Although he is known as Glasgow's most fashionable dentist, Jerome is keen to point out that he takes his work very seriously.13_____

For example, Jerome uses a special instrument which sprays warm water on the teeth to clean them, rather than scraping them.14_____

Five years ago, Jerome went to the United States to do research into dental techniques.15_____ he explains. He sees his patient-centred attitude as the start of a gradual movement towards less formality in the con-servative British dentistry profession.

At that moment, a patient arrives. Jerome rushes over, offers him a cup of tea (herbal or regular), asks him what video he'd like to watch and leads him gently towards the chair. The patient seems to be enjoying this five-star treatment and no wonder. The surgery seems more like an elegant beauty parlour than a mainstream dental practice.



You are going to read a magazine article about theme parks in Britain.
For questions 16-30, choose from the theme parks(A-E).
The theme parks may be chosen more than once.

Of which theme parks are the following stated?
16We had no previous experience of places like this.
17Some of the children showed they were frightened on a certain ride.
18The children were all young enough to enjoy it.
19It was good that you could find somewhere to rest.
20It was more enjoyable than we had expected.
21The children disagreed about what was the most frightening ride.
22The surroundings are not particularly attractive.
23We didn't mind having to wait to go on the rides.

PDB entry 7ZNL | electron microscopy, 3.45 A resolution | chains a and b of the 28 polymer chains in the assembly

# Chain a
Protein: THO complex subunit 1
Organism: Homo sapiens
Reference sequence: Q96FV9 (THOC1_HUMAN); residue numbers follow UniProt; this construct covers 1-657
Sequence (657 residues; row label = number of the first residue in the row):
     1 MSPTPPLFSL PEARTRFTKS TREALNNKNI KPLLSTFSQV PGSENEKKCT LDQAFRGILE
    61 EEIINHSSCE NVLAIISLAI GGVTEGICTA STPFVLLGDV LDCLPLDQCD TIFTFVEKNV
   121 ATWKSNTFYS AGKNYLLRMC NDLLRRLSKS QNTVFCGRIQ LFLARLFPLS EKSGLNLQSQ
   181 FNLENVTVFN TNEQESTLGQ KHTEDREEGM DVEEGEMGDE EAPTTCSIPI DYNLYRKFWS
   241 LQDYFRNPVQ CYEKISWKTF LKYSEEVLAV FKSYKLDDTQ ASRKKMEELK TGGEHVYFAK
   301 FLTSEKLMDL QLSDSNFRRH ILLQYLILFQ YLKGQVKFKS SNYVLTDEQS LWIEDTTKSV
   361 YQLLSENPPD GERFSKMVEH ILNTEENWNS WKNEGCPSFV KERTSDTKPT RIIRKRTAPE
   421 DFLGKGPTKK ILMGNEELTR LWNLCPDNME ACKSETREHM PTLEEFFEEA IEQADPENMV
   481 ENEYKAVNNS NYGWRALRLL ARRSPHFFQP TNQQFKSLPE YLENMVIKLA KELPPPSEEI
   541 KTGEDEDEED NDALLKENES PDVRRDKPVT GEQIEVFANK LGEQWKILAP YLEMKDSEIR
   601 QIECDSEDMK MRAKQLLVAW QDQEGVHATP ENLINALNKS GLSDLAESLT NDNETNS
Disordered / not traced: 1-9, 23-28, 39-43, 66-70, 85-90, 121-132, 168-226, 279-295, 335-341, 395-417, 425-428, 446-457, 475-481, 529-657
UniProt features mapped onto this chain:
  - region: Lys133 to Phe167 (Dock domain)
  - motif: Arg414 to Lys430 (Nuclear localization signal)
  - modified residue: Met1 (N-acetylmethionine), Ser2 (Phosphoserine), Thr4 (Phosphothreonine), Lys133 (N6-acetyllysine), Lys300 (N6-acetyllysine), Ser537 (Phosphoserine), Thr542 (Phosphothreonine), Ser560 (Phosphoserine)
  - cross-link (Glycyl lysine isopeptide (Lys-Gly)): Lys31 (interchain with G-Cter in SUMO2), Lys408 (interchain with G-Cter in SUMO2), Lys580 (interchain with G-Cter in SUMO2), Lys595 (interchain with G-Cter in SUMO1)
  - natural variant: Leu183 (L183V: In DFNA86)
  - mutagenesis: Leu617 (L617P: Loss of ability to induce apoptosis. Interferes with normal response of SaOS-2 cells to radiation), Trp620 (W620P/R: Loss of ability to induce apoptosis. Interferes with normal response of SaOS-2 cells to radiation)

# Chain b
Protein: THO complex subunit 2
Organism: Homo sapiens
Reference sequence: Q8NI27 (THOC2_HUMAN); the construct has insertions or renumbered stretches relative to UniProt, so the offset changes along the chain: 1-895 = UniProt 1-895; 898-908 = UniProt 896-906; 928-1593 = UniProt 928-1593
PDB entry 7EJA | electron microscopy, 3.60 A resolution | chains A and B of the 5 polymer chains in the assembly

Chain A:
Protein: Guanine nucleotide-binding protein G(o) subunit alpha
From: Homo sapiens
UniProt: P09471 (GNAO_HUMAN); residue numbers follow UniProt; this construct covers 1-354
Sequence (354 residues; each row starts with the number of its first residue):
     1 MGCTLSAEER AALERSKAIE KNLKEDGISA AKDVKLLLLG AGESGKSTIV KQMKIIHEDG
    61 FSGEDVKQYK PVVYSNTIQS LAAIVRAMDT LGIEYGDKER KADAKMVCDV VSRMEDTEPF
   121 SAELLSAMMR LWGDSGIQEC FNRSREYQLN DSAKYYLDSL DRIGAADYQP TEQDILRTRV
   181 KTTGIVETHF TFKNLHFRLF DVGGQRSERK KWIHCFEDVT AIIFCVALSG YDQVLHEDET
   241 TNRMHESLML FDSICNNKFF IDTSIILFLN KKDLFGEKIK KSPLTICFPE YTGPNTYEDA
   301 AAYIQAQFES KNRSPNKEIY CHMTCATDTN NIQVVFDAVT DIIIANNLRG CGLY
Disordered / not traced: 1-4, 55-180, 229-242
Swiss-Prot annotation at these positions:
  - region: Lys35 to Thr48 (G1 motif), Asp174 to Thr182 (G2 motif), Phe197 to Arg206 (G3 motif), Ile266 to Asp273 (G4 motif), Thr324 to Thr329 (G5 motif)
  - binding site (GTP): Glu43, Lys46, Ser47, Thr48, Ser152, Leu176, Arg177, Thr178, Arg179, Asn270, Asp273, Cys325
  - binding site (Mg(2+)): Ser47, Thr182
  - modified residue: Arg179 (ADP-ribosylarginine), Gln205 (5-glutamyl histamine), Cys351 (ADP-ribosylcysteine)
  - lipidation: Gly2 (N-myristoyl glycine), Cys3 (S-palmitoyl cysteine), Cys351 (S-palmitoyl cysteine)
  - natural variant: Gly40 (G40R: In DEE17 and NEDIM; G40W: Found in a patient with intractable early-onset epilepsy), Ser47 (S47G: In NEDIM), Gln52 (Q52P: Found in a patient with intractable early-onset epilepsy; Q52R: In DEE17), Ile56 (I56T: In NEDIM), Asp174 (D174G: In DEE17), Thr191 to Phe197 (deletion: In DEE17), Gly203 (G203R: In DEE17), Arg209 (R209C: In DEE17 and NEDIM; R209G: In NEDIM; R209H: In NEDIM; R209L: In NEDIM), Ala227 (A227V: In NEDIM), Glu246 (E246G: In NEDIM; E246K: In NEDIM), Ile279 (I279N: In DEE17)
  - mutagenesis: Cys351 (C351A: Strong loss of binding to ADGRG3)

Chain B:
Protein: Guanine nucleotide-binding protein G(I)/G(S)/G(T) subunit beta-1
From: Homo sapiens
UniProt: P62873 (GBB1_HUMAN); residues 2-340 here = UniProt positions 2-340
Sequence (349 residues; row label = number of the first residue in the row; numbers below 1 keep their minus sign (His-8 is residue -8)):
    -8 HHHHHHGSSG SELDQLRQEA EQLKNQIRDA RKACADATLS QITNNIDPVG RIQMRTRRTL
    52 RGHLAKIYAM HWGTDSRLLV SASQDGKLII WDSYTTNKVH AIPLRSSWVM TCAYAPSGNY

24The children wanted to stay longer than we did.
25One of the rides seemed to finish very quickly.
26We were glad that the children couldn't go on a certain ride.
27One of the children had a better time than we had expected.
28It makes a claim which is accurate.
29None of the rides would frighten young children very much.
30The manner of some employees seemed rather unfriendly.
Variations on a Theme

If you're thinking of taking children to a theme park, there are dozens to choose from in Britain. We asked five families to test the best.
A Fun Island - The Burns family

Last year we went to a huge theme park in the US and we thought that Fun Island might seem dull by comparison. In fact, we were impressed. The park tries hard to cater for younger children, so our three-year-old didn't feel left out. The kids all loved the Crocodile Ride and the Giant Wheel. There's a special dodgems ride for the very young kids, which was a great success. For older children, there are scarier rides, such as Splash Out, where you end up jumping in a pool! After five hours, Steve and I were ready to call it a day, but the children objected because they were having such fun. Our only criticism would be that the park is slightly lacking in atmosphere, and the scenery leaves something to be desired. But the staff are extremely helpful and we felt it was clean, well organised and very security-conscious.

B Wonderland - The McMillan family

None of us had been to a theme park before, so we didn't know what to expect. We thought Oscar might be too young, but he adored it. He was in heaven on the Mountain Train, and particularly liked Little Land, with its small replicas of famous buildings that were at his level! The older children enjoyed the ferris wheel, and loved driving the toy cars on a proper road layout. We spent six hours there and were glad that there were places where you could put your feet up. The landscaping is perfect and the staff very helpful and friendly. And there's something for everyone, adults included.

C Adventure World - The Jeffree family